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Post  milaneyjane on 11/7/2019, 11:50 am

School garden help needed—especially what type of irrigation. Nine years ago I put in square foot gardens at the elementary school I work at. We are rebuilding the gardens beds after realizing that we need an irrigation system. Summer volunteers are not following they on watering. We have grant money as well as a plumber willing to donate his time. My question to you all, if you had a few thousand dollars, an outdoor water spigot within 20 feet, and ample space, which bed design and irrigation design would you use? We would like at least 8 4x4 beds. My thought is four 8 foot long, 18 inches tall beds with wood bench area along outside the beds. We are in Minnesota so it needs to be winter hardy.
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Post  OhioGardener on 11/7/2019, 12:44 pm

I put in underground 3/4" PVC pipes to each raised bed, with a shut-off valve on each upright pipe, and used that to feed the 1/2" main line and 1/4" drip line tubing. There is a filter, 30psi pressure regulator, and timer on the faucet feeding the PVC pipe so that it is automatically regulated.  In the fall, after the need for watering is over, I blow out the lines with a low pressure air compressor so that they do not freeze during the winter. This was the third year on this system, and it has worked great.

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OhioGardener
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Post  milaneyjane on 11/7/2019, 12:50 pm

Do you see a benefit from drip hose on top of the beds versus burying the irrigation in the beds?
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Post  OhioGardener on 11/7/2019, 12:59 pm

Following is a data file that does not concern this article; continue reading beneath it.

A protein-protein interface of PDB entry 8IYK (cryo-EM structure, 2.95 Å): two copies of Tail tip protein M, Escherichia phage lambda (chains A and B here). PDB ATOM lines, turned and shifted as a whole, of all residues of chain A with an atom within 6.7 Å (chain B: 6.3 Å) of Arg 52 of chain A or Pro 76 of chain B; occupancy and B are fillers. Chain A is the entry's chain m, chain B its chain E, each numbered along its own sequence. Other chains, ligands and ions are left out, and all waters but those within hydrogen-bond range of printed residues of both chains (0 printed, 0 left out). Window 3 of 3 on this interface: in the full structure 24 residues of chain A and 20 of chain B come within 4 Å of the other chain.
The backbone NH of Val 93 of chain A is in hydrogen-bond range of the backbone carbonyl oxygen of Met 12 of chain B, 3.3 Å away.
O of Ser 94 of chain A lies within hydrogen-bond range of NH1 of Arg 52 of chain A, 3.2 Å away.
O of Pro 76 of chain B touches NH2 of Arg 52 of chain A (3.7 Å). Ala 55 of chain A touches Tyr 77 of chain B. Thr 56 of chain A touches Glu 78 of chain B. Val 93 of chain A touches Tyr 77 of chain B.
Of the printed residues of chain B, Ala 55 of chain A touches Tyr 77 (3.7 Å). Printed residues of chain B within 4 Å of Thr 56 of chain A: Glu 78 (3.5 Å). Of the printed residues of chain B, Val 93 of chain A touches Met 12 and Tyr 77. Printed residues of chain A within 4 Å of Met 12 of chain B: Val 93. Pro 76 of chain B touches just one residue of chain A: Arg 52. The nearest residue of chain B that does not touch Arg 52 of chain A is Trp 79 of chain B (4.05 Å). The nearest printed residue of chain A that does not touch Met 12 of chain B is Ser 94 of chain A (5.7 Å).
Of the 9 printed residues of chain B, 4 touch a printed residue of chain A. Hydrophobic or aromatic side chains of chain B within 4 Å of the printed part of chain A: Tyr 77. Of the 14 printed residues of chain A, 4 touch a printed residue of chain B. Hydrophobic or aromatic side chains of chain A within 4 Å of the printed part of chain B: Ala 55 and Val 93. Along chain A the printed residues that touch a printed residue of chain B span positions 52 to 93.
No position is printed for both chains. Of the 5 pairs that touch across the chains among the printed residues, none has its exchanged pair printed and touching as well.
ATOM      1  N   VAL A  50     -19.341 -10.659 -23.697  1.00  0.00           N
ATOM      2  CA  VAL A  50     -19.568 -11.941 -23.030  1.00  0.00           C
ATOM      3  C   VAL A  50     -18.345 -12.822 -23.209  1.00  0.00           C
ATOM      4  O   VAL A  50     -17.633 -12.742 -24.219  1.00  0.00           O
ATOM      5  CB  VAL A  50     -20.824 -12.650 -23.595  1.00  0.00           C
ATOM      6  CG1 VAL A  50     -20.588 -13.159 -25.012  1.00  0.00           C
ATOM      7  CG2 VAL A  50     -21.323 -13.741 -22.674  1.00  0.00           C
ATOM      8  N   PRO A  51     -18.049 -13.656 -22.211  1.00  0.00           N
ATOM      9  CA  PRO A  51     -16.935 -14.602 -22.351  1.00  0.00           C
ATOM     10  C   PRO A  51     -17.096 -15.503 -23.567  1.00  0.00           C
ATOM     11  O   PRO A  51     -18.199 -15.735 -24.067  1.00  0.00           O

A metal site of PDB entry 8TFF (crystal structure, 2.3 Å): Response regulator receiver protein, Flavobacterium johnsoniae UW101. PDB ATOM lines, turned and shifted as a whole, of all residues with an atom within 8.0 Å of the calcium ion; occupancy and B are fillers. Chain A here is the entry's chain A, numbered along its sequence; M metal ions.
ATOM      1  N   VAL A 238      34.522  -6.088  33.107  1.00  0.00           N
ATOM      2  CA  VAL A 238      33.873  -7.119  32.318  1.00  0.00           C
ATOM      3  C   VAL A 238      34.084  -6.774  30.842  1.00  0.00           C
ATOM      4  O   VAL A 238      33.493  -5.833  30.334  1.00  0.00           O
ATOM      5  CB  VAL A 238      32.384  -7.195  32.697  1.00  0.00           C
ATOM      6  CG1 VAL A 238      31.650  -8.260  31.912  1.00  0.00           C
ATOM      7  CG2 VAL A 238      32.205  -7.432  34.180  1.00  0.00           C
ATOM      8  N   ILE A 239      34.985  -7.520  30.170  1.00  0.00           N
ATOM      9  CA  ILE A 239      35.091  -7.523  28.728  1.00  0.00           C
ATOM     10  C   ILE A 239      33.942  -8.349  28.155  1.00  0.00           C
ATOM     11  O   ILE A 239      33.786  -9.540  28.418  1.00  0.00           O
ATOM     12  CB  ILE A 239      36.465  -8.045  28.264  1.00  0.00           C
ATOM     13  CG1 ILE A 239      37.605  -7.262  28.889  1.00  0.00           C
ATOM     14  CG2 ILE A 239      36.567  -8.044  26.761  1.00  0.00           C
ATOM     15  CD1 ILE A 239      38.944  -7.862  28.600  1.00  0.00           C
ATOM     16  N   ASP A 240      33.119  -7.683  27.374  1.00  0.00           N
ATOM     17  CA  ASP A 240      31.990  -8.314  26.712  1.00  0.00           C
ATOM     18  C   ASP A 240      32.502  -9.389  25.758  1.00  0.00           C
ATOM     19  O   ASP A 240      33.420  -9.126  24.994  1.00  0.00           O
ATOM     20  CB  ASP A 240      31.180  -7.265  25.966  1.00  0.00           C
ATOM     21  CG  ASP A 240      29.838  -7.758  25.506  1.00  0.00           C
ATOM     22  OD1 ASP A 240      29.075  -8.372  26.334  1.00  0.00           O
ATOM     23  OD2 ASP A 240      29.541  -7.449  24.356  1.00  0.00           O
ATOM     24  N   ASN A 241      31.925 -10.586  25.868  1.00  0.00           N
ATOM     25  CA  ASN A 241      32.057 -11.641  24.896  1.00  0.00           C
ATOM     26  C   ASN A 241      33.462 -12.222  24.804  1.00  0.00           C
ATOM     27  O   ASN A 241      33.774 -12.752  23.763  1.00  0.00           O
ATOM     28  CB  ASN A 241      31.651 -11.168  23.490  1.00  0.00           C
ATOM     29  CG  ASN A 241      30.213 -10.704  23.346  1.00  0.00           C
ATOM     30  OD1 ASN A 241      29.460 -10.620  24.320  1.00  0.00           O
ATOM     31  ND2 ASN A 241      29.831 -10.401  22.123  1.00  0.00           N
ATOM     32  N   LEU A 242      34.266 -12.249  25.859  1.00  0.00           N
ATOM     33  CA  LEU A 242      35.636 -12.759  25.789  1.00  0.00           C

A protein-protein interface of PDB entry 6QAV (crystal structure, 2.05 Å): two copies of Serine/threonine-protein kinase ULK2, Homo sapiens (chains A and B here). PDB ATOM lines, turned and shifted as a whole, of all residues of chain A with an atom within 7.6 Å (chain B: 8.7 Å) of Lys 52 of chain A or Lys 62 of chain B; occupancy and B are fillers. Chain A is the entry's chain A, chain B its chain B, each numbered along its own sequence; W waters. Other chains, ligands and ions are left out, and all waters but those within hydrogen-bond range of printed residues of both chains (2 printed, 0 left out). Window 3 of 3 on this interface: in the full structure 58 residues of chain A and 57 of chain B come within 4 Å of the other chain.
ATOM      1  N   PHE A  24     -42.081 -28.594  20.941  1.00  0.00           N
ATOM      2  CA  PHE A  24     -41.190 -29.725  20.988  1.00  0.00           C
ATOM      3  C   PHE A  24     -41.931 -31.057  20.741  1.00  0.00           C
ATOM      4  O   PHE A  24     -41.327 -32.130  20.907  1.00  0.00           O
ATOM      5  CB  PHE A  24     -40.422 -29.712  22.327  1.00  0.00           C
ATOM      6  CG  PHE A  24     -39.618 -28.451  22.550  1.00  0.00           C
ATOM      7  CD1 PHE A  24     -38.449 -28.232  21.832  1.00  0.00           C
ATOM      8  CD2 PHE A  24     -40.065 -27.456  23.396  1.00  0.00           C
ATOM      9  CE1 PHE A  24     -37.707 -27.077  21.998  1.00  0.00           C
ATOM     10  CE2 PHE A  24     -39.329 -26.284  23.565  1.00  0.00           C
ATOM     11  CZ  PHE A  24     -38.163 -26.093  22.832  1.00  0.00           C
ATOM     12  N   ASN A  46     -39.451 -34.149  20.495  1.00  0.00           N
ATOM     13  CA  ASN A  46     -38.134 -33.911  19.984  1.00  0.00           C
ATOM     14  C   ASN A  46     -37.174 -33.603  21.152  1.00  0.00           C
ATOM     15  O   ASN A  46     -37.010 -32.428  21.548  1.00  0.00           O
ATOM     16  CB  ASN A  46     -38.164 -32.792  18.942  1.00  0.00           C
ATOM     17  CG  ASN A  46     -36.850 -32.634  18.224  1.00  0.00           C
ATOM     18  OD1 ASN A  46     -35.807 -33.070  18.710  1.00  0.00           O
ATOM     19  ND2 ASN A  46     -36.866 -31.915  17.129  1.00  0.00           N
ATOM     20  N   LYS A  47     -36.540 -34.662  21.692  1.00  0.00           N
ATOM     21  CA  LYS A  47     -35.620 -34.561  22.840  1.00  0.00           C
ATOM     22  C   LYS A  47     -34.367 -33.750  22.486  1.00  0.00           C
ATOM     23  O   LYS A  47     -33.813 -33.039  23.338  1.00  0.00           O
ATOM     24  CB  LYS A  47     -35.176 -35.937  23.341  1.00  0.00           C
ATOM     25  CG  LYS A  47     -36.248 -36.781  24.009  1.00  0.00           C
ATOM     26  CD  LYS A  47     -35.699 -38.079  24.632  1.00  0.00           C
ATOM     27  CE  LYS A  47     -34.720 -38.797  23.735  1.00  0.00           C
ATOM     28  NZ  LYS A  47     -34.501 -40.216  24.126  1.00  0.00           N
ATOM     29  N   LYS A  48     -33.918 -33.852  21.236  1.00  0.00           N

The main benefit of it being on top for me is that, 1) I can watch it to verify it is working correctly, 2) I can cover the drip lines with mulch to prevent evaporation, and 3) It is much easier to maintain or repair should it need it.  But, that said, since the beds were already built and in use, on top of the soil was the easiest/best way to go.
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Post  markqz on 11/7/2019, 1:52 pm

Drip irrigation always silts/clogs and distributes water unevenly. At least for me. Maybe I have bad plumbing. In the standard garden, the drip tubing interferes with hoeing/weeding. So I tend to prefer some type of spray mechanism.

This is just speculation -- I'm new to SFG -- but with a square foot garden you have the possibility of putting a simple structure over the top and having water spray down. This would make it easier to detect when something has gone wrong and access the parts to fix it.
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Post  OhioGardener on 11/7/2019, 4:45 pm

@markqz wrote:Drip irrigation always silts/clogs and distributes water unevenly. At least for me. Maybe I have bad plumbing. In the standard garden, the drip tubing interferes with hoeing/weeding. So I tend to prefer some type of spray mechanism.

This is just speculation -- I'm new to SFG -- but with a square foot garden you have the possibility of putting a simple structure over the top and having water spray down. This would make it easier to detect when something has gone wrong and access the parts to fix it.

I am using the 1/4" Soaker Dripline with 6" spacing from Dripworks, and in the 3 years they have been in use there has not been any clogging of the emitters. I am on well water, and I installed a 10 micron filter on the faucet before the timer & pressure regulator, which keeps the water clean as it goes through the system.

The problem with spraying is the amount of water lost to evaporation. With drip irrigation just below the mulch, there is no evaporation.
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